Camillo Olivetti founded Ing C. Olivetti & C S.P.A. on October 29th 1908 as the first typewriter factory. It had 20 employees and a production facility consisting of a 500 m sq workshop, with a weekly output of 20 machines. In 1911, Olivetti released its first Typewriter code-named M1. Olivetti grew rapidly from 1920 to 1940; it broadens its offer and sets up sales subsidiaries in and outside Europe. One of the most important people behind this was Adriano son of Camillo, who was appointed general director in 1933. In 1950’s Olivetti was the undisputed leader in mechanical technologies and the success of its products stimulates significant growth. In the same year Olivetti acquired Underwood, a leading US typewriter manufacturer and invested in new electronic technologies. In 1959 Olivetti introduced Italy’s first electronic computer code-named Elea 9003. After Adriano Olivetti’s death in 1960, The Electronics division had to be sold because the company was in serious financial difficulty.
After the recovery Olivetti still continued to work into the electronics field, and in 1965 presented the P101.
The P101 was a highly innovative programmable desktop computer that was considered by many the forerunner of the personal computer. In 1964 Bruno Visentini was appointed company chairman. In the 70’s Olivetti invested heavily in electronics, but by the end of the decade Olivetti was in serious difficulties. Carlo De Benedetti acquires a shareholding in 1978 and takes over as Chief Executive Officer. His arrival marks the start not only of a long period of restructuring, but also of a new cycle of growth. During this period Olivetti launched many new products, which included the first electronic typewriter in 1978 and the first home computer (M20) in 1982. It also expanded its operations in the Information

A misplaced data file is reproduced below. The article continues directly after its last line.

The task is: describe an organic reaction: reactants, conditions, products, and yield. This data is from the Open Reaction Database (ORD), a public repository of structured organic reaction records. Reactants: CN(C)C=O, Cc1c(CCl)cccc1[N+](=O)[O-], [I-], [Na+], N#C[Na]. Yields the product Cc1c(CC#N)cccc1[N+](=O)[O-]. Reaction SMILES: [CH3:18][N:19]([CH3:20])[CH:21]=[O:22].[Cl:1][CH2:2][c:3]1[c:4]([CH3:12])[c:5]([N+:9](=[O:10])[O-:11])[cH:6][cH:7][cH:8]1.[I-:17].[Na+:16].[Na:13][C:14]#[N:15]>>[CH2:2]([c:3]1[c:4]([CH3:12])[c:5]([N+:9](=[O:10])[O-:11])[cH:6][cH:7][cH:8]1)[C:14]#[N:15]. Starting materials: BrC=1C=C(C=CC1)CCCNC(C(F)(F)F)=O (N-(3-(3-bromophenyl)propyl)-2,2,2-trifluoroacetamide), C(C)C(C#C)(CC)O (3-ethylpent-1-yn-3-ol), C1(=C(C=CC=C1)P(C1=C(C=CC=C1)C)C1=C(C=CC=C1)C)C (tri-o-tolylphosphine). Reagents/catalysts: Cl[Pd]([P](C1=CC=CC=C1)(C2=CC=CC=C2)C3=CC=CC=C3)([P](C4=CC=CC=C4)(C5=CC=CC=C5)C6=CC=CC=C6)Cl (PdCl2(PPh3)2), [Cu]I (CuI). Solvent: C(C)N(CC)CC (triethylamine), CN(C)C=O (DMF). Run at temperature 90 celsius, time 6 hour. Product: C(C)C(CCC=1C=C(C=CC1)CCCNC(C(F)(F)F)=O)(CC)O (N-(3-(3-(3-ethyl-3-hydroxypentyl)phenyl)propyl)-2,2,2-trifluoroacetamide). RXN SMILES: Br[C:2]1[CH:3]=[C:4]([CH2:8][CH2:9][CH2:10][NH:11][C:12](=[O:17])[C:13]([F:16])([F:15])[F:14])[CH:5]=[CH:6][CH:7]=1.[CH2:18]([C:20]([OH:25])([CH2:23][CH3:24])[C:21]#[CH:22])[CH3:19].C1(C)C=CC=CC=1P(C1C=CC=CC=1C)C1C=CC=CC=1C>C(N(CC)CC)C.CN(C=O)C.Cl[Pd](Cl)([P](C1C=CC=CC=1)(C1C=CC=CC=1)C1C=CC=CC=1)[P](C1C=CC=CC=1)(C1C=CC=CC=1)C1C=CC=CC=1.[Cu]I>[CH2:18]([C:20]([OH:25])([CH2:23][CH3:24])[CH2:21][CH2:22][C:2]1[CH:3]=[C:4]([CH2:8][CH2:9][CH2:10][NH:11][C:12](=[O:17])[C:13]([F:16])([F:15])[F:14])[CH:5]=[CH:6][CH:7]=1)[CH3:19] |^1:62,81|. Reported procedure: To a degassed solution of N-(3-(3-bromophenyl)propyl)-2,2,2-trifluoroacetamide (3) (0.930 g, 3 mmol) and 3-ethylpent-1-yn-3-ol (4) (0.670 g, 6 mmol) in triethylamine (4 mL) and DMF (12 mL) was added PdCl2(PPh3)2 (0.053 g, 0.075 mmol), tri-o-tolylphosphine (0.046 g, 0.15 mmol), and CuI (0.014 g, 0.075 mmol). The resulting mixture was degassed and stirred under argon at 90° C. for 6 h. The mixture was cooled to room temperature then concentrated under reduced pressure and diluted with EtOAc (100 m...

Technology field, and pursues an international acquisition and alliance strategy, leading to the accord with AT&T in 1983. To expand its potential in the British trade Olivetti acquired Acorn to expand its possibilities in Europe. During the late 80’s Olivetti continued its growth in the computer technology by releasing products such as printer, calculators, cash registers and with the development of bubble ink jet technology.
1990 was the year of telecommunications for Olivetti. To achieve this project Olivetti went into a very costly restructuring. The company joins forces with other investors, including some of the world’s top telecommunication operators, to form a mobile communications start-up named Omintel. Omintel becomes operational at the end of 1995 after bidding successfully for an operating license. In 1995 with Telecom’s strategies lead to the formation of Infostrada, a wire line telephone operator. In a very short space of time, these two ventures transform Olivetti and took it into a new cycle of growth. Today Olivetti is one of the most popular companies in telecommunication with revenues exceeding 28.2 million euro and about 130,000 employees.